Former Hey Rosetta! member Romesh Thavanathan and his wife Janna welcomed their daughter into the world in June 2018. Less than two weeks later, at age 33, he had a heart attack.
Romesh Thavanathan played cello, keyboard and guitar in Hey Rosetta!, one of Newfoundland’s all-time most successful bands. This alone makes his life an exceptional one.
When you consider that this father of one had a heart attack at the age of 33, you begin to appreciate just how exceptional his life has been.
When Hey Rosetta! broke up in 2017, it brought about a mixture of emotions for Thavanathan.
“You exist in this world for 10 years, and it’s impossible not to start basing your personal identity on it, and so of course it’s a very emotional experience to sever your connection from it,” said Thavanathan.
Beyond his personal connection to the band, he missed the connection with the fan base, and the sense of tradition that came along with it, particularly the band’s beloved Christmas show. Even if “it felt like the writing was on the wall” with other members leaving to pursue other interests, the band’s breakup certainly weighed on his sense of self. However, it wasn’t long before he was forced to discover a new side of himself. His wife became pregnant in the midst of the band’s breakup.
In fact, Janna was pregnant with their first-born daughter at Hey Rosetta!’s last-ever performance. Lead singer Tim Baker helped make the night even more special.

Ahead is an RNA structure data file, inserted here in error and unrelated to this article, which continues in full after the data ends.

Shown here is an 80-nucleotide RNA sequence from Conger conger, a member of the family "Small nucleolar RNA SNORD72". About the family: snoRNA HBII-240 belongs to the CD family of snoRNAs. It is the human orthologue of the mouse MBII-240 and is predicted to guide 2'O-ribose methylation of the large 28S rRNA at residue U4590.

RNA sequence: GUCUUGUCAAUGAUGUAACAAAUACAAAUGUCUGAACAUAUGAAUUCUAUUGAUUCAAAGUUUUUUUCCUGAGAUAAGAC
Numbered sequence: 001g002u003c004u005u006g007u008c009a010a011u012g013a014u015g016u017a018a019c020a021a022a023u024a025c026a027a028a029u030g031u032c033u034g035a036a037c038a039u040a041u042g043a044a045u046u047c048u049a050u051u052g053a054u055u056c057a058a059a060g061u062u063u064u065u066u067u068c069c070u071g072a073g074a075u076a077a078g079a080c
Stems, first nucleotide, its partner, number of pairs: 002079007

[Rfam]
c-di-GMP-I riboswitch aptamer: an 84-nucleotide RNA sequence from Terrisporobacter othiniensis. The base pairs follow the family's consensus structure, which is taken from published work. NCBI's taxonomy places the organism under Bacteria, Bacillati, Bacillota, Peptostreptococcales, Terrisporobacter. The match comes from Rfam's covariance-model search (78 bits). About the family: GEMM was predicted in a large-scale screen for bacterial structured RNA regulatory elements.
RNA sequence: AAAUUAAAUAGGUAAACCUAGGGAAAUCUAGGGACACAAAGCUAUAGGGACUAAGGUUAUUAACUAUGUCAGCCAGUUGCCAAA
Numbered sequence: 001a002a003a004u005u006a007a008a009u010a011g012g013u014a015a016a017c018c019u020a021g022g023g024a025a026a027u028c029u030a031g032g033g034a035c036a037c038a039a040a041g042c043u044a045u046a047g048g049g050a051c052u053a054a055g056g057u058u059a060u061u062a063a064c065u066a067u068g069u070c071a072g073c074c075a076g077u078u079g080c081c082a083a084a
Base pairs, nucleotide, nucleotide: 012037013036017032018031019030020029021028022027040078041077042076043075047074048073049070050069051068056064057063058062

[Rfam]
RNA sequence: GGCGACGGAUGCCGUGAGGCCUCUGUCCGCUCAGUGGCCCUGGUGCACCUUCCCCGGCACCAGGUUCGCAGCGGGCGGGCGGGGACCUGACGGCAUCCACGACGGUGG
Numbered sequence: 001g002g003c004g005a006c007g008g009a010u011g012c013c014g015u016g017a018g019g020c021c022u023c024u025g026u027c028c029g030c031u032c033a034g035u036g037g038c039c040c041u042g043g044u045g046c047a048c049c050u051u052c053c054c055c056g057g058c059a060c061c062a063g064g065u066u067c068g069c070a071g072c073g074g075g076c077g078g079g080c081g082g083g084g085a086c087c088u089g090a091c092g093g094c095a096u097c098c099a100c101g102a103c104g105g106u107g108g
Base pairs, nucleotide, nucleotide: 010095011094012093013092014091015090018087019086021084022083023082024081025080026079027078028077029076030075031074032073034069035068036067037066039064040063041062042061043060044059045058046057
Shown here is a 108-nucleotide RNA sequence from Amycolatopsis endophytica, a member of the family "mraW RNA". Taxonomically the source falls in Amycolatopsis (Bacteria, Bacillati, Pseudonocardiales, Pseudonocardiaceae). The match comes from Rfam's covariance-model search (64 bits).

“Tim dedicated Welcome to Her, which he had written about another friend’s pregnancy.” said Thavanathan. “It was difficult to focus on performing in such an emotionally charged moment, but it was beautiful.”
From the moment that Avi Christina Thavanathan was born on June 15, 2018, she absolutely affirmed Thavanathan’s decision to leave Hey Rosetta!.
“The long, arduous life cycle of a record just does not agree with family life,” he said.
Thavanathan largely avoided the kind of identity crisis that would likely follow the dissolution of a band like Hey Rosetta! He managed to smoothly transition from band life to family life without any time in between. However, this period of his life would be otherwise difficult to call smooth.
On June 27, 2018, Thavanathan suffered a heart attack, just twelve days after the birth of his daughter.
‘All I could think about was missing Avi’s life’
Thavanathan was diagnosed with familial hypercholesterolemia, which is a clinical way of saying that his body does not process cholesterol. He had blockages in his heart that were more than a decade old. He is thankful it didn’t happen while the band was touring.
“I’ve always felt that I appreciated the human condition of mortality,” Thavanathan, the son of a general surgeon, said. “I’ve never felt that I was afraid of death, but on that hospital bed. . .” (Thavanathan, a quick thinker and confident speaker, uncharacteristically pauses.) “. . . all I could think about was missing Avi’s life.”
That appreciation for his daughter’s life sticks with him on a daily basis.
With that said, he doesn’t let the fear consume him either.
“I try to maintain the mindset that life is exploration. The heart attack makes it easier for me make health-conscious decisions.”
His ability to find a silver lining in a traumatic experience is admirable, and possibly a consequence of having experienced such depth in life at such a young age. From adoring fans on a stage to concerned surgeons on an operating table, Thavanathan has seen a lot.
And none of it matters as much as his wife and daughter.